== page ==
Canadian kayaker Adam van Koeverden blasted his friend and fellow Olympian Adam Kreek over ‘sexist’ comments he made about tennis player Eugenie Bouchard’s performance at Rio 2016.
Kreek, a gold-medal rower from the 2008 Beijing Games, told CBC’s Ron MacLean that he thought the tennis player was more focused on her looks and what she was wearing than in competing.
“She’s posting photos of herself. She’s holding up the toothpaste. She’s trying out different hairstyles. Maybe she wants something different than being a competitor,” Kreek said.
Van Koeverden responded with a blog post taking Kreek to task.
“I don’t think Adam is an expert on tennis. I’m certainly not. So I initially questioned why he was commenting on Eugenie’s game at all,” van Koeverden wrote. “But at around the one-minute mark, I realized it wasn’t a lesson in tennis Adam needs, it’s a lesson in feminism.”
“He even did a girlish impression of her ‘trying out different hairstyles’, seemingly as evidence that she isn’t focused on winning, or that having an interest in fashion, beauty or anything else might detract from one’s performance,” van Koeverden wrote. “Since when is having a pastime a bad distraction?”
“He may as well have asked her, as one Australian reporter did a few years ago, to ‘give him a twirl.’”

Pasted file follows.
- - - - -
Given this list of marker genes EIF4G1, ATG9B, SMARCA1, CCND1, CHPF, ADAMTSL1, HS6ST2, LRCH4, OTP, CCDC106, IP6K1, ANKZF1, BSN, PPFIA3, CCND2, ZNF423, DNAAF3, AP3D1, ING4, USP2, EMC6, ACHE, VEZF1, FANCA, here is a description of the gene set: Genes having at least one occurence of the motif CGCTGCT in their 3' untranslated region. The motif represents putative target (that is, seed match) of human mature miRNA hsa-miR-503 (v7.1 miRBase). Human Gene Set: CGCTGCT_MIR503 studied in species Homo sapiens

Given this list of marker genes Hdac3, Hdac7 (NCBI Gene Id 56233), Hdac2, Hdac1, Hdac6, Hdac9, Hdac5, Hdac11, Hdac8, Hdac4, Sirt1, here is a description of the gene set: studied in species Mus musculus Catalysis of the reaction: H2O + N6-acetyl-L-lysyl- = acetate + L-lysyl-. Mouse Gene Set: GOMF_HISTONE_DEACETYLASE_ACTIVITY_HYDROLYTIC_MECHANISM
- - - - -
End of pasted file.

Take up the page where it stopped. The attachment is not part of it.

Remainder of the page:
Van Koeverden also chided Kreek over the defensive stance he took when other Olympians expressed concern over his comments on social media.
Van Koeverden then went on to point the finger at the media’s coverage of the Rio Games.
Writing about the four-time medalist at Rio 2016, Penny Oleksiak, van Koeverden wrote that despite all of her accomplishments, too much of the coverage has been focused on her looks.
“She’s strong, performs under an immense amount of pressure, she’s an amazing team player and demonstrates the sportsmanship, media savvy and poise of someone twice her age,” van Koeverden wrote. “Yet sadly, the headline on the cover of the Toronto Sun this week was “Pretty Penny.”
In the post, van Koeverdan also wanted to make it clear that he wasn’t sticking up for the female athletes because “they don’t need my help.” He explained that he believed if he didn’t express his thoughts he would just be adding to the problem.
“If men don’t call out men when we are being sexist, then we are not a part of the solution, and the problem persists,” van Koeverden wrote.
“Feminism isn’t for females. It’s for everyone. Good men should feel comfortable challenging each other’s prejudices, and accept criticism when those prejudices get the better of us, or when we make a mistake.”